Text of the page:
The Scuttlefish

Love the Ocean. Wish you were here.

Tag: Greece

What to Do with Tens of Thousands of Discarded Life Vests Piling Up in the Greek Isles?

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Screenshot from the BBC’s video clip taken from Lesbos.

An estimated three-quarters of a million migrants have made the shores of Europe this year alone, mostly in the Greek Islands bordering Turkey. As a result, “tens of thousands” of lifejackets, the BBC reports lie along the shores of islands including Lesbos, where fishermen now say the waters are so clogged that they can’t even manage to fish.

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Screenshot from the BBC’s video clip taken from Lesbos.

Unfortunately, these mountains of nylon, plastic and foam are presenting a far greater, long-term dilemma. Some are calling them an “ecological timebomb”, but, according to the BBC, authorities say they don’t have the capacity to “dispose” of the safety vests.

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Drops of Breath: Dancers Learn to Scuba Dive for Underwater Show off Greece

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The dancers/divers spent two years preparing for the project. Screenshot taken from Drops of Breath/Mashable’s video (below).

Last week off Cape Sounion, Greece, 14 dancers, many of whom disabled, donned scuba tanks and took to the seafloor to perform for 40 spectators (all of whom, in order to purchase tickets, were required to be certified divers).

“Suddenly, I am on the sea bed, in the water, the floor disappears, and as a result my body is much more free down there, and I am doing things that I could not even imagine” – Irini Kourouvani, performer.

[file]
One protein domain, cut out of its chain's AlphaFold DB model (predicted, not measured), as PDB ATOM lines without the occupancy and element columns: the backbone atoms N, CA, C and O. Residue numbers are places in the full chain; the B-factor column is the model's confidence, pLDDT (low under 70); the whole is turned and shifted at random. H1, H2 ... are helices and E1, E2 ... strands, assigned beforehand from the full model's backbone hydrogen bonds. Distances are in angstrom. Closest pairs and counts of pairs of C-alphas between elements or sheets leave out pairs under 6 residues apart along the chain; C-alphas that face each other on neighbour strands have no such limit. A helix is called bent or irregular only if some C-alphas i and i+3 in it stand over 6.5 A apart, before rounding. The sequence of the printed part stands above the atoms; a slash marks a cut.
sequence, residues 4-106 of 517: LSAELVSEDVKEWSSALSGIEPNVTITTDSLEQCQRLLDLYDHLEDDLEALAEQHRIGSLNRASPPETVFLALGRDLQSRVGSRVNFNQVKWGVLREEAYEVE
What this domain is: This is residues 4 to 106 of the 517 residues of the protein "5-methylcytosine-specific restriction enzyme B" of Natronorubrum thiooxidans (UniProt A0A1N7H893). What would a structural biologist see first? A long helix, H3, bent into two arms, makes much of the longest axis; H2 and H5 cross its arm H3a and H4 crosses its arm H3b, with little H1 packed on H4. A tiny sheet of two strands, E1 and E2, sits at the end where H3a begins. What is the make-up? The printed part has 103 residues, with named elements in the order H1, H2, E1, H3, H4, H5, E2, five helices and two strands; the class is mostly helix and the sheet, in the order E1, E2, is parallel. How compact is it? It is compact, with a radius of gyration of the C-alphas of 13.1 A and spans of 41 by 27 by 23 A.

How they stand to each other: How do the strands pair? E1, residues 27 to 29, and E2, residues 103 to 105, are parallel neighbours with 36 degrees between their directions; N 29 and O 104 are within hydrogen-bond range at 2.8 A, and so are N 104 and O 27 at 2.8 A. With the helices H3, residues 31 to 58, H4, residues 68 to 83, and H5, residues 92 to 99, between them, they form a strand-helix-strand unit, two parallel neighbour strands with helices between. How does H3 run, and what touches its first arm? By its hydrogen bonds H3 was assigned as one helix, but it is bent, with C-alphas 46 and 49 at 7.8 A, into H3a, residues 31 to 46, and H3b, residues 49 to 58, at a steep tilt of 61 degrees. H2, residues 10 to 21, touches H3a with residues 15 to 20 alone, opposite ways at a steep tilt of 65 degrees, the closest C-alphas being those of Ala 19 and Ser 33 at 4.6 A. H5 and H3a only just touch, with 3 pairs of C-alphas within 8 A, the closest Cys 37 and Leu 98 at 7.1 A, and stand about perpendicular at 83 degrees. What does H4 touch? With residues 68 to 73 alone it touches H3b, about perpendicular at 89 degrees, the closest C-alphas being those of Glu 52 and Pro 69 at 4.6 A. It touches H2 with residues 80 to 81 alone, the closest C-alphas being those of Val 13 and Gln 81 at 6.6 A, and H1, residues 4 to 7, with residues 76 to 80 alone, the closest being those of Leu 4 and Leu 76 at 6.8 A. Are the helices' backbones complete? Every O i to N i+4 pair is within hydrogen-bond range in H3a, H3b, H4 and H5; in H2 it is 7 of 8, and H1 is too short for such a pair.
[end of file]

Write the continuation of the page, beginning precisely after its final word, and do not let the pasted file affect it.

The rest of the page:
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Wish You Were Here: Mt. Olympus, the Residence of Gods


Photo by Alexis Bezeos on flickr.

Alexis took this photo of Mt. Olympus from the Port of Thessaloniki (Greece’s second largest city) in a quite rare and clear showing of the mountain from the city. Shooting from over 50 miles away on a blustery day allowed for sharp details of the mountain’s cliffs and faces and the ocean’s white caps.

Wish You Were Here: Navagio (Shipwreck) Beach, Greece

The only way to access Navagio Beach is by boat, but that’s okay, because it’s usually pretty crowded anyway.

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Journey of Odysseus: Retracing the Odyssey Through the Ancient Mediterranean…On a Pleasure Cruise

Homer completed the Odyssey over 3,000 years ago, but Odysseus’ journey in the Odyssey, and the Iliad, still inflict a sense of adventure upon the world over.

The famous Explorer’s Club just finished retracing Odysseus’ steps by boat in Homer’s epic poem the Odyssey with a ten-day cruise through Turkey, Greece and Italy. Unlike other flag-carrying expeditions the EC is involved with, it wasn’t an expedition for science–it was a pleasure cruise.

Dedicated to advancement of field research since 1904, the Explorer’s Club’s members include the first to the North Pole, first to the South Pole, first to the summit of Mount Everest, first to the deepest point in the ocean and first to the surface of the moon.

The cruise was lead by the president of the Archaeological Institute of America (AIA) and professor of Archaeology at the University of Pennsylvania, C. Brian Rose.

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The Corinth Canal, 7th Century B.C. to Present

Here, a tugboat brings a merchant ship through the Corinth Canal in Greece, which has narrowly connected the Saronic Gulf with the Aegean Sea for over 100 years.  Throughout history, canals have been some of the most important technological accomplishments of mankind.  Although treacherous and dangerous, the Corinth Canal saves incomprehensible amounts of time, travel, energy and money.

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